On the flight home yesterday I listened to the podcast of the HBI Idea Cast on Why a Happy Brain Performs Better.
In this guest Guest: Shawn Achor, CEO of Aspirant and author of The Happiness Advantage: The Seven Principles of Positive Psychology That Fuel Success and Performance at Work talks about the principles of thanking people,
It's back to the field of positive psychology that I've talked about in previous posts. The book information tells us that
"Happiness fuels success, not the other way around. When we are positive, our brains become more engaged, creative, motivated, energetic, resilient, and productive at work. This isn't just an empty mantra. This discovery has been repeatedly borne out by rigorous research in psychology and neuroscience, management studies, and the bottom lines of organizations around the globe."
So like the questions I asked on how many organizations want a culture of gratitude How many want a culture of happiness? A similar question was raised in a recent article in the Economist – The Joyless or the Jobless which asked: Should governments pursue happiness rather than economic growth?
The article notes that in the UK right now: The jobless now outnumber the joyless-there is nothing like a drop in GDP to remind everyone how much this much-maligned metric matters. But despite the economic gloom, economists and policymakers have not lost their interest in happiness. This month David Cameron, Britain's prime minister, asked the Office of National Statistics to measure the country's "general well-being", as part of his promise to focus on GWB (General Well Being) not just GDP.
At this point there are 27 comments on the article arguing various points on the connections between money and happiness that could equally be made at an organizational level.
In a Wall Street Journal (November 23) article there is a connection made between gratitude and happiness
"A growing body of research suggests that maintaining an attitude of gratitude can improve psychological, emotional and physical well-being.
Adults who frequently feel grateful have more energy, more optimism, more social connections and more happiness than those who do not, according to studies conducted over the past decade. They're also less likely to be depressed, envious, greedy or alcoholics. They earn more money, sleep more soundly, exercise more regularly and have greater resistance to viral infections. "
This article mentions the Journal of Happiness Studies that I hadn't heard of and felt bound to look at . One of the articles in the current issue is titled The Connection Between Happiness and Service Businesses: A Preliminary Study. Its abstract reads:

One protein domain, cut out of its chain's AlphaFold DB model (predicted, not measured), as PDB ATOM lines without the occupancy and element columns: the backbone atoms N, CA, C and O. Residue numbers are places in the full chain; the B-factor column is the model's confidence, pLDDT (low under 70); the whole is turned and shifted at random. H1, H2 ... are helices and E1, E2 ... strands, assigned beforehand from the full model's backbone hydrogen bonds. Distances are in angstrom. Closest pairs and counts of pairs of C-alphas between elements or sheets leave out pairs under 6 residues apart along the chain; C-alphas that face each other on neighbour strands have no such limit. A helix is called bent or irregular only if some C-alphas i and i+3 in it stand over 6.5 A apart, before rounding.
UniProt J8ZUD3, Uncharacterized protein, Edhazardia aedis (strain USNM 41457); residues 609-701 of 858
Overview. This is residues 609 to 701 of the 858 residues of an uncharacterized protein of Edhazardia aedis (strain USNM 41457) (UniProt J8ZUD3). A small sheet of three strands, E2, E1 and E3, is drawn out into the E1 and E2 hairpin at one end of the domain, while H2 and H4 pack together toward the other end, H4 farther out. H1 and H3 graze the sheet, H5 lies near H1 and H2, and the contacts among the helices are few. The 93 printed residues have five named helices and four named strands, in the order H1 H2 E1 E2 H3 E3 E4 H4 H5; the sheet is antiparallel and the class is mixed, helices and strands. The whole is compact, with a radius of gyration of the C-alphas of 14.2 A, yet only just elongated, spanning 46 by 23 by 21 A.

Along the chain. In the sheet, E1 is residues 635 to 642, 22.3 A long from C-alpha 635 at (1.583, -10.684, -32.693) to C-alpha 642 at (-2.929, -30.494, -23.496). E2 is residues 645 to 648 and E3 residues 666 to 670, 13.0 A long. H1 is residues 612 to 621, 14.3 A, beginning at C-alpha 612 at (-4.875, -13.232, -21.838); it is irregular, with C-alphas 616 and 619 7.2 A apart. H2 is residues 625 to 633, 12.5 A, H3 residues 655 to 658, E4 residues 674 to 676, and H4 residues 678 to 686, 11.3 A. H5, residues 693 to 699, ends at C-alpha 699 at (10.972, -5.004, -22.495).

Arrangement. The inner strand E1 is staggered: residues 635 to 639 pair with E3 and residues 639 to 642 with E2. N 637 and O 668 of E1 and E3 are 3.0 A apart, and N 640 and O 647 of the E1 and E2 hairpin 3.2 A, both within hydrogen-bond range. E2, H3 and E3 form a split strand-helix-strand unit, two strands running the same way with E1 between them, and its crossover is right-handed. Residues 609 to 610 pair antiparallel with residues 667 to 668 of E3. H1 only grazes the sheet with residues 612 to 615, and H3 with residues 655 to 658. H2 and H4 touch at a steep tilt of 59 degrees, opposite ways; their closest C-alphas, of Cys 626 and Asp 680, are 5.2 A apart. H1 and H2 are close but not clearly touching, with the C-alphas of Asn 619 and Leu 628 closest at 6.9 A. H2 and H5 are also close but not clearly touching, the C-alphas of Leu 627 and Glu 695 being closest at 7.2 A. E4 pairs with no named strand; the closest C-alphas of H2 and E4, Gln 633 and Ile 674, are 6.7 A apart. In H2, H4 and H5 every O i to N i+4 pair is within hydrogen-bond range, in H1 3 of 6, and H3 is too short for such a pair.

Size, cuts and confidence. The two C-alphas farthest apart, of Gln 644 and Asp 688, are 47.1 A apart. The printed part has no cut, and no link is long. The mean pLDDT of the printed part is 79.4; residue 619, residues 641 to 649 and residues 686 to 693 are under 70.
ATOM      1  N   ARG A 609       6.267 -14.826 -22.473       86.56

Happiness may be one of the most important goals that many people pursue in the world. This study adopts a qualitative approach to investigate the determinants of happiness for Taiwanese/Chinese people. Further, we investigate related service opportunities for happiness via a field survey of 808 respondents. This study identifies four happiness segments for people in Taiwan/China: Influential & Outgoing, Adequately Settled, Pleasure Seeking, and Young & Restless. These four happiness segments differ markedly in terms of characteristics and potential service opportunities. The findings of this study have implications for researchers who are seeking to understand happiness in an Asian country.
An article in October's journal Well-Being and Trust in the Workplace also looks interesting – particularly in relation to one of my current pieces of work on teleworking. We already know that teleworking brings numerous benefits to employees. But we also know that one of the barriers to extending teleworking is manager trust in their employees who are teleworking. ("If I can't see you how do I know you're working?")
This paper uses life satisfaction regressions based on three surveys in two countries (Canada and the United States) to estimate the relative values of financial and non-financial job characteristics. The well-being results show strikingly large values for non-financial job characteristics, especially workplace trust and other measures of the quality of social capital in workplaces. For example, an increase of trust in management that is about one tenth of the scale has a value in terms of life satisfaction equivalent to an increase of more than 30% in monetary income. We find that these values differ significantly by gender and by union status. We consider the reasons for such large values, and explore their implications for employers, employees, and policy-makers.
So the links between gratitude, happiness, and higher performance are both researchable, and researched. I'm still wondering how to help the organization I'm working with develop more of a culture of gratitude and happiness with the outcome of increasing performance.